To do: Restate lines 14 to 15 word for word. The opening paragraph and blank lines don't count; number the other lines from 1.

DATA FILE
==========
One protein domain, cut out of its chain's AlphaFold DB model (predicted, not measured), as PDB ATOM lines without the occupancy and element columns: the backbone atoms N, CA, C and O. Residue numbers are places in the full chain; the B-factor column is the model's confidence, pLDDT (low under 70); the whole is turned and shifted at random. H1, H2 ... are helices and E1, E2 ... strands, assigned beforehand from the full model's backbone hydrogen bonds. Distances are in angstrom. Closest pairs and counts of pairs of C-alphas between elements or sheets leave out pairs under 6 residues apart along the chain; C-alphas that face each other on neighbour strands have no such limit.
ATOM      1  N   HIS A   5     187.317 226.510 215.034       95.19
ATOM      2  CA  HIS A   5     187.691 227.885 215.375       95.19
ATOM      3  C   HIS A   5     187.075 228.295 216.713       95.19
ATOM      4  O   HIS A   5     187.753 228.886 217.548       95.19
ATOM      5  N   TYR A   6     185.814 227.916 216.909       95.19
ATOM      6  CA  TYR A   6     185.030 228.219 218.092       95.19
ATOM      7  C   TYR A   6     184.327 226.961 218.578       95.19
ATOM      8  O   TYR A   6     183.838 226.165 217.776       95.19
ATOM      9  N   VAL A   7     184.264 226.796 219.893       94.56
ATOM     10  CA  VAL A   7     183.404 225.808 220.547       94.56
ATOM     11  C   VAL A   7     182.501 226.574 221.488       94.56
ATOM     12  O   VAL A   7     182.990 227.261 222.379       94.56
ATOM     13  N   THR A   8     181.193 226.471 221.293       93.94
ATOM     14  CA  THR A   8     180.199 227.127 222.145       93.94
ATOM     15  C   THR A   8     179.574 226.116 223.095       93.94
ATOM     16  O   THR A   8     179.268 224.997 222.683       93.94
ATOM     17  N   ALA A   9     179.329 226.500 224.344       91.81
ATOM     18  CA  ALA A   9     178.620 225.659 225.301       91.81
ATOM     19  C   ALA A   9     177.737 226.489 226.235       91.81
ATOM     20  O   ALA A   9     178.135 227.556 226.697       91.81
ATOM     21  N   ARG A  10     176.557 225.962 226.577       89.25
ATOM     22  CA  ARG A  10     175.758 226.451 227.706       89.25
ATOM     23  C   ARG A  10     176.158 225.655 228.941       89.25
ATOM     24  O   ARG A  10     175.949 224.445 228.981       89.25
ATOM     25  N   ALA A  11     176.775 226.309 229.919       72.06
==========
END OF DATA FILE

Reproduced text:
ATOM     14  CA  THR A   8     180.199 227.127 222.145       93.94
ATOM     15  C   THR A   8     179.574 226.116 223.095       93.94